By Devin Partida
Scholarships advance STEM education, particularly in the field of robotics. These financial aids open doors for aspiring innovators, enabling them to pursue their dreams without the burden of financial constraints.
Educators stand at the forefront of this endeavor as invaluable mentors and guides. Their insight and encouragement help students navigate scholarship applications and impact their success. Their role extends beyond teaching — they inspire the next generation of robotics professionals, shaping the future of technology and innovation.
Dan Fitzpatrick delivered a keynote address on the future of AI in education, discussing its potential impact and challenges. Here's a summary of his insightful points:
Pepper arrived at Stillwater Center in Montgomery County in January. Photo courtesy of Stillwater Center.
The newest member of Stillwater Center’s team can speak multiple languages, double-check dosage information for patients and lead story time for children at the facility.
This new addition to Stillwater also stands at four feet tall and is made of metal and plastic.
By Devin Partida
Financial literacy is vital for STEM students, as it teaches them to handle money well for challenges like project funding in their careers. Such a skill empowers these learners to make wise decisions for long-term goals like buying a home or planning for retirement. Here’s why knowing how to manage money is so important in STEM.
By Ellie Gabel
Welding remains a vital industry, crucial in everything from construction to manufacturing. It’s a field that has continually evolved, adapting to technological advancements. Recently, there’s been a significant shift towards incorporating robotics and automation in welding processes.
This shift is transforming the very nature of welding work. As a result, there’s an urgent need to prepare the next generation of welders. They must possess new skills and knowledge to excel in an environment where robotics and automation play a crucial role. This preparation maintains industry standards and ensures continuous innovation in this critical field.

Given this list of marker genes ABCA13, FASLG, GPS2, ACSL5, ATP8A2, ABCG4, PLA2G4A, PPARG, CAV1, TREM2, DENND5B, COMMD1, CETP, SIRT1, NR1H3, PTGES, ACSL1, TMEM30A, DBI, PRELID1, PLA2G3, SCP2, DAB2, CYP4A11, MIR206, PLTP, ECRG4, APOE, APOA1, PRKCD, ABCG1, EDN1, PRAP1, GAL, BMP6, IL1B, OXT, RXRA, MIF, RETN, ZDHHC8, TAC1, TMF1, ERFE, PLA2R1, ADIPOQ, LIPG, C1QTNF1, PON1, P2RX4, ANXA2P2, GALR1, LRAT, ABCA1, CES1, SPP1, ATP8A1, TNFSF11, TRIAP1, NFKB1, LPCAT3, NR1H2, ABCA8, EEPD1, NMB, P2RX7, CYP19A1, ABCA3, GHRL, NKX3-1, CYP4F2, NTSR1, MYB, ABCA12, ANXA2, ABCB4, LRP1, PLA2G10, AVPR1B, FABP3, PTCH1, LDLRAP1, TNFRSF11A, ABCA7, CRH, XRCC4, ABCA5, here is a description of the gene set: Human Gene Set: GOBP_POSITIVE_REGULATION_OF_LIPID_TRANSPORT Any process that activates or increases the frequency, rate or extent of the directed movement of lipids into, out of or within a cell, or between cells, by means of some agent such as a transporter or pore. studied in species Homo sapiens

By Katie Brenneman
There’s little doubt that science, technology, engineering, and math (STEM) will continue to be a vital aspect of our society for the foreseeable future. Even many industries that aren’t obviously STEM-based are still driven by a range of tech tools. Our everyday lives are populated by ever more advanced hardware and software. It’s no wonder, then, that a solid STEM education is considered essential for today’s students.
Yet, one of the prevalent challenges of STEM education is boosting engagement among a more diverse student base. This vital collection of subjects is still not always inclusive to learners from different backgrounds. Fortunately, robotics can be a powerful tool here. It’s a fascinating and engaging subject while also holding enormous potential for driving, supporting, and encouraging diverse STEM learning practices.
By Vicki Davis
Image by macrovector on Freepik
Students ‘don’t need an answer, they need help with the process,’ and combining ChatGPT with Wolfram Alpha is one way to guide them through it.
By Carla Jose
Image Source: Pexels
The intersection of artificial intelligence and education has given rise to a range of fascinating transformations. One key player in this revolution is generative AI, a technology that's making its mark on computer science in an especially meaningful way.
For starters, it dovetails impeccably with teaching complex coding processes, and can turn algorithmic mysteries into digestible concepts that even beginners can understand. Better yet, it makes classroom sessions and lectures highly interactive and engaging by generating dynamic examples customized for each student's preferences or ability level.
Ultimately, these novel methods made possible by generative AI can better prepare learners for future challenges awaiting them in the ever-evolving tech industry. So let’s look at the ins and outs of this in more detail to discover just how much of a game-changer the right AI tools and techniques can be when it comes to molding young minds.
By Katie Brenneman
A robust STEM education is key to student success in the digital age. A strong grasp of science, technology, engineering, and mathematics ensures that the pupils of today have the skills they need to find personal and professional success in the future.
However, many students find STEM classes dull and unengaging. This is largely due to misconceptions about the purpose of STEM classes and outdated lesson plans that fail to capture the student’s imagination.
Unfortunately, social inequalities exacerbate disinterest in STEM fields. Black and Hispanic folks are underrepresented in the STEM industry and women in STEM only earn 77% of the average salary that a man in STEM receives. These inequalities push some students away from STEM and must be addressed by teachers who want to cultivate interest and inclusivity in the classroom.
By Ellie Gabel
Photo by : Unsplash
STEM education is critical for the long-term success of electric vehicles and clean energy. These industries remain relatively new to educators and students alike. Expanding coverage of electrification technologies will ensure the next generation has the knowledge and skills they need to contribute to positive, long-term growth in sustainability initiatives.